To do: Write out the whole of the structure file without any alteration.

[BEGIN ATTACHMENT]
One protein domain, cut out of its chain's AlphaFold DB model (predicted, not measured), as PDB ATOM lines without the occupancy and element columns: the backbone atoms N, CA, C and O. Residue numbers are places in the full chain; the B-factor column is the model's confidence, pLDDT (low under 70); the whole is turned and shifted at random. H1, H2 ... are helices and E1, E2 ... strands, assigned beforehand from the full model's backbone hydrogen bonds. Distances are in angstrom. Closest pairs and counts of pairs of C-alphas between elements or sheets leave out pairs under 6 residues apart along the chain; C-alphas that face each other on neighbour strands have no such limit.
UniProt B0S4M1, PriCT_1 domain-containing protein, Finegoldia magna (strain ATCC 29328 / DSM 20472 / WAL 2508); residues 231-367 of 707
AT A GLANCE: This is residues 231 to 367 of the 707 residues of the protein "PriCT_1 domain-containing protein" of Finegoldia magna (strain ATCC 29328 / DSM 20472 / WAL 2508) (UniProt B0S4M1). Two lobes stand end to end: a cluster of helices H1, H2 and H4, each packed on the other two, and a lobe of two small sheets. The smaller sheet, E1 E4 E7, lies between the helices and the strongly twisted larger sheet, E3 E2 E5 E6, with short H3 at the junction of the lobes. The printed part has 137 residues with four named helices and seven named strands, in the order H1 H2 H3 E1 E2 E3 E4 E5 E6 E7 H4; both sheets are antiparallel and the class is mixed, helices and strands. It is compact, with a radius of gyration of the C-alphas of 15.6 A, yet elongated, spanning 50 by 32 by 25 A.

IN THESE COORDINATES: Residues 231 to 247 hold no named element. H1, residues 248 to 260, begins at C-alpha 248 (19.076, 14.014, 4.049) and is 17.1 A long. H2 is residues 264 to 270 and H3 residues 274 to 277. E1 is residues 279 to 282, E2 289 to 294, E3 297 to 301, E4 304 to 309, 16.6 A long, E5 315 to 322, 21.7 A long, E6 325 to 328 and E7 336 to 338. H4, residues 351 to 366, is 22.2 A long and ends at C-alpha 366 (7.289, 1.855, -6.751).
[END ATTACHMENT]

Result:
One protein domain, cut out of its chain's AlphaFold DB model (predicted, not measured), as PDB ATOM lines without the occupancy and element columns: the backbone atoms N, CA, C and O. Residue numbers are places in the full chain; the B-factor column is the model's confidence, pLDDT (low under 70); the whole is turned and shifted at random. H1, H2 ... are helices and E1, E2 ... strands, assigned beforehand from the full model's backbone hydrogen bonds. Distances are in angstrom. Closest pairs and counts of pairs of C-alphas between elements or sheets leave out pairs under 6 residues apart along the chain; C-alphas that face each other on neighbour strands have no such limit.
UniProt B0S4M1, PriCT_1 domain-containing protein, Finegoldia magna (strain ATCC 29328 / DSM 20472 / WAL 2508); residues 231-367 of 707
AT A GLANCE: This is residues 231 to 367 of the 707 residues of the protein "PriCT_1 domain-containing protein" of Finegoldia magna (strain ATCC 29328 / DSM 20472 / WAL 2508) (UniProt B0S4M1). Two lobes stand end to end: a cluster of helices H1, H2 and H4, each packed on the other two, and a lobe of two small sheets. The smaller sheet, E1 E4 E7, lies between the helices and the strongly twisted larger sheet, E3 E2 E5 E6, with short H3 at the junction of the lobes. The printed part has 137 residues with four named helices and seven named strands, in the order H1 H2 H3 E1 E2 E3 E4 E5 E6 E7 H4; both sheets are antiparallel and the class is mixed, helices and strands. It is compact, with a radius of gyration of the C-alphas of 15.6 A, yet elongated, spanning 50 by 32 by 25 A.

IN THESE COORDINATES: Residues 231 to 247 hold no named element. H1, residues 248 to 260, begins at C-alpha 248 (19.076, 14.014, 4.049) and is 17.1 A long. H2 is residues 264 to 270 and H3 residues 274 to 277. E1 is residues 279 to 282, E2 289 to 294, E3 297 to 301, E4 304 to 309, 16.6 A long, E5 315 to 322, 21.7 A long, E6 325 to 328 and E7 336 to 338. H4, residues 351 to 366, is 22.2 A long and ends at C-alpha 366 (7.289, 1.855, -6.751).